People displayed their disgruntlement in all this, but the government and ruling party paid a deaf ear and now that the elections are gone and the government wants to mop up the excess money, they now tell people to swallow the pain as they introduce 2% tax on all electronic transactions, watch prices hiking as well as raising fuel prices through exorbitant taxes. This has eroded the values of fixed and meagre salaries that people have been earning, and now telling them to be quiet and patient is a wild goose chase as they know the major cause of their problems. Suppressing these in-built pressures using the thumb of force is a temporary measure, which is yet to erupt into an uprising.
The government and the ruling party need to face reality and address the cause of the people’s suffering as soon as possible. There is need to act swiftly and decisively in dealing with the economic crisis and mayhem by channelling scarce resources towards meaningful and traceable production activities that might include the reopening of closed companies, resuscitation and boosting operations in the already operating firms.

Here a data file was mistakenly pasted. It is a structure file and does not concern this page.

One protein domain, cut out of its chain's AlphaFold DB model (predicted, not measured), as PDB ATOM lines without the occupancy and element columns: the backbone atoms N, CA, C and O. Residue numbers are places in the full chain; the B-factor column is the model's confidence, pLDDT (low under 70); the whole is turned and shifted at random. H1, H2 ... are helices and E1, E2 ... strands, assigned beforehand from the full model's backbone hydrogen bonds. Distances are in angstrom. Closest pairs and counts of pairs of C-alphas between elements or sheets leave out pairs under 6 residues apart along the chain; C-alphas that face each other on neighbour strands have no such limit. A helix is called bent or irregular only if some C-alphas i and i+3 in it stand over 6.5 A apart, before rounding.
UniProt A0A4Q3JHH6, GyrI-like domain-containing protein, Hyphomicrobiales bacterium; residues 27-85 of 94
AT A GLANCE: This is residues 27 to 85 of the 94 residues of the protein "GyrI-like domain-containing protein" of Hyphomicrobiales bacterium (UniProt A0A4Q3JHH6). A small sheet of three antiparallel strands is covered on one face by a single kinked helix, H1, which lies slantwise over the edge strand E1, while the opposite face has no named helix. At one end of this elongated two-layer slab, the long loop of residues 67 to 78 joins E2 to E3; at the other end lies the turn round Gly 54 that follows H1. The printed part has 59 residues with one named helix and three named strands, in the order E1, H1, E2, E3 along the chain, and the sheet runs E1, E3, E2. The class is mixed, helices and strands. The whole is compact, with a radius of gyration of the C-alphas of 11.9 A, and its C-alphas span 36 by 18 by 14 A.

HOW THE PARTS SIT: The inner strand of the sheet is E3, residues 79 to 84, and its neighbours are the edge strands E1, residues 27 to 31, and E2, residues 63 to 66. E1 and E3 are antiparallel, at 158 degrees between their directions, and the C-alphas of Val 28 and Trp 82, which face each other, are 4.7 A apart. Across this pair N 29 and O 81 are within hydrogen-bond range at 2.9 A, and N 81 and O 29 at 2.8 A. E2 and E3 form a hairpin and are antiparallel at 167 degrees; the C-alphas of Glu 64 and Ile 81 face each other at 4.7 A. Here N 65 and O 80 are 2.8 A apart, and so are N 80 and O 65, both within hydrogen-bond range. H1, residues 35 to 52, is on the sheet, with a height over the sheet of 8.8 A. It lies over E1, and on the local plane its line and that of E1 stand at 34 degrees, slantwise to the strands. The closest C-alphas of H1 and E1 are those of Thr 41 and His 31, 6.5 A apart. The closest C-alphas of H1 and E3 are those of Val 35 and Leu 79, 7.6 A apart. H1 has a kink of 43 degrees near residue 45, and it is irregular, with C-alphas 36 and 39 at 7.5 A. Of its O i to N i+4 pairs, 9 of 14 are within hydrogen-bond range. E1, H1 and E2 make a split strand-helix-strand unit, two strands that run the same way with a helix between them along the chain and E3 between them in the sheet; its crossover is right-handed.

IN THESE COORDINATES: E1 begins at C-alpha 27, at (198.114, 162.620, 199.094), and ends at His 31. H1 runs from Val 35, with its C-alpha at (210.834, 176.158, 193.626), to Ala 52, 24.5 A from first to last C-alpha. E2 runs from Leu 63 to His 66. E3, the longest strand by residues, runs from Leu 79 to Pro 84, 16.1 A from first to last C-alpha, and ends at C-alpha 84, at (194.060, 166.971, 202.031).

The government needs to channel more resources towards the manufacturing and services sector as opposed to agriculture, as it is believed that the marginal returns of agriculture are very small and take long to be realised.
Above all, in the short term, there is need to deal with the current financial crisis and clear all distortions in the financial sector through the short-term adaptation of the rand as the nation puts in place the right fundamentals necessary for the adaptation and use of the local currency. The government should move away from command economics as these have proved to have failed in so many countries including Zimbabwe.
The government should intervene in the economy with some limited roles as opposed to being at the apex of every economic activity.
There is also need to desist from hate and malicious speech by the country’s top leadership as the whole nation would be listening to their words, hence the wrong ones might trigger anger.
Public office holders should desist from uttering malice on social media, wrongly commenting or supporting some ill-thought out policies put in place as this could cause hatred. If they do not know the consequences of some of these policies, it is better to remain silent; a person cannot be a master in everything.
We want to nurture and build a better Zimbabwe!
Blessing Machiva is an economist and he writes in his own personal capacity.